The Global South – Dr Leopoldo Sánchez

 ‘Global South’

Dr. Leopoldo Sánchez, Vice-presidente de la IV Convención compartiendo sobre Ministerios Hispanos al Consejo de los Presidentes de los Districtos de LCMS

It is not news that the Hispanic (Latino) presence in North America is growing, Dr. Leopoldo Sanchez said in his opening remarks to the COP. Yet it would be incorrect to categorize the culture as monolithic, he noted. Rather, it comprises a vibrant spectrum of cultures, reflecting the experiences and coming together of groups and nationalities as varied as Mexicans, Puerto Ricans, Cubans, indigenous peoples of Central and South America, Argentineans, Brazilians and Chileans. Broadly speaking, Sanchez explained, the term “mestizaje” describes this coming together of the cultures that make up Latin American and the Caribbean.

What we are experiencing, Sanchez told the COP, is the advent of the “Global South” on the world stage. Sanchez defines the Global South not only as Mexico and Central and South America, but as “that part of the world south of North America and Europe … including countries in Latin America, Africa and Asia, where Christianity is growing by leaps and bounds.” In their ethnic and cultural histories, many Latin Americans can have roots in all these continents, Sanchez added.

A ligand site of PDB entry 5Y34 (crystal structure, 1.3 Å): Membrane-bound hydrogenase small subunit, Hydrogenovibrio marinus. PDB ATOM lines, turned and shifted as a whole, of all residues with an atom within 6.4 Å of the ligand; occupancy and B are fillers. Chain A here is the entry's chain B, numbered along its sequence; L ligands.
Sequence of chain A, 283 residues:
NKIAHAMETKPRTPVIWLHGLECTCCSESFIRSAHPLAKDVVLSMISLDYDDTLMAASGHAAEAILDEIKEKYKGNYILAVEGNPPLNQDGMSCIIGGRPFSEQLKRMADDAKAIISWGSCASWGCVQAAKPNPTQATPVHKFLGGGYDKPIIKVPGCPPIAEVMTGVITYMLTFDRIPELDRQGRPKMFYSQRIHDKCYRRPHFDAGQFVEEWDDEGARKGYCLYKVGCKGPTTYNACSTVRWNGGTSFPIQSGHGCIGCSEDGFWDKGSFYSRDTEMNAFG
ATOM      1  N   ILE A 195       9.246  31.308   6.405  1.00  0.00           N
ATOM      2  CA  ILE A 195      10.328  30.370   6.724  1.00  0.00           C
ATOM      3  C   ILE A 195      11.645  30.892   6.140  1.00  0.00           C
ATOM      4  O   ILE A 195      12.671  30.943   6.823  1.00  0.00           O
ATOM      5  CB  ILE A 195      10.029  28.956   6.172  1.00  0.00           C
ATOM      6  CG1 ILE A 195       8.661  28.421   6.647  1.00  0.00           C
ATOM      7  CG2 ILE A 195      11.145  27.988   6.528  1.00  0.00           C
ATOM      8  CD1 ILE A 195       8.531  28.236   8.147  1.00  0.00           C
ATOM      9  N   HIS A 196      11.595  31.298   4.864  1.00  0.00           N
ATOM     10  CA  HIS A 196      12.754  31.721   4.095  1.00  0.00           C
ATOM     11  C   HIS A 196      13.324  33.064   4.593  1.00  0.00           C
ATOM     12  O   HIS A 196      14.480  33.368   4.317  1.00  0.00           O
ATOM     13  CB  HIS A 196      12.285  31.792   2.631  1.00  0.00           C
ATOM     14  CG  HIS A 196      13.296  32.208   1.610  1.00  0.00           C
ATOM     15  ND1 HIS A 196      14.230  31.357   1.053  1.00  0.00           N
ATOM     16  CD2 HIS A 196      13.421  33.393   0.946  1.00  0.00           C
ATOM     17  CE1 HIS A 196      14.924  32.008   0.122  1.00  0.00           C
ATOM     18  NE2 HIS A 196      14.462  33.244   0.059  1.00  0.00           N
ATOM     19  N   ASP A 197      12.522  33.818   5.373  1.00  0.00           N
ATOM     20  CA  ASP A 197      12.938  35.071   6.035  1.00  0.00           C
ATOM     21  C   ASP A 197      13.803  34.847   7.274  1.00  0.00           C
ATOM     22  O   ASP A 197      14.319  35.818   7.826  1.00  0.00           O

In the Americas, unlike Anglo cultures, which increasingly appear secular and even hostile to the church, Latin cultures generally maintain some respect for the church, Sanchez said. People may be nominally connected to the church (historically the Catholic Church), but nevertheless they are asking important questions about God, faith and spiritual life.

“In many ways, the post-church paradigm does not fit,” Sanchez told the COP. “Even children of Latin American immigrants to the U.S. are joining some church — either Catholic or Evangelical/Pentecostal.”

His own experience is perhaps typical, Sanchez said. In Panama, while his family was nominally Catholic, no one had ever called him a “sinner” until he encountered a Pentecostal street preacher. After seeing Sanchez spend time with Pentecostal Bible groups, his father, who “thought it was weird to walk around with a Bible” made sure Sanchez retained some connection with the Catholic Church.

In Williamsburg, Iowa, Sanchez was finally introduced to the Lutheran church. There, Sanchez said, “people were not afraid to talk about the Bible … but they were also not afraid to have a liturgy, albs, candles and a hymnal — an indication that the church has a salutary tradition.”

Sanchez said that throughout the Global South, Pentecostalism is making great gains because, in part, its form of the Christian faith resonates with the “spiritual” component of Global South life, in particular with the belief in God’s immediate work in everyday affairs. Yet, in some respects, it also runs counter to that same life. Especially in Latin America, and among Latinos in North America, the message can become virulently anti-Catholic. In that respect, Sanchez noted, our own Lutheran doctrine, traditions and forms of worship can offer, along with a solid biblical foundation, another thread for outreach to Hispanic communities.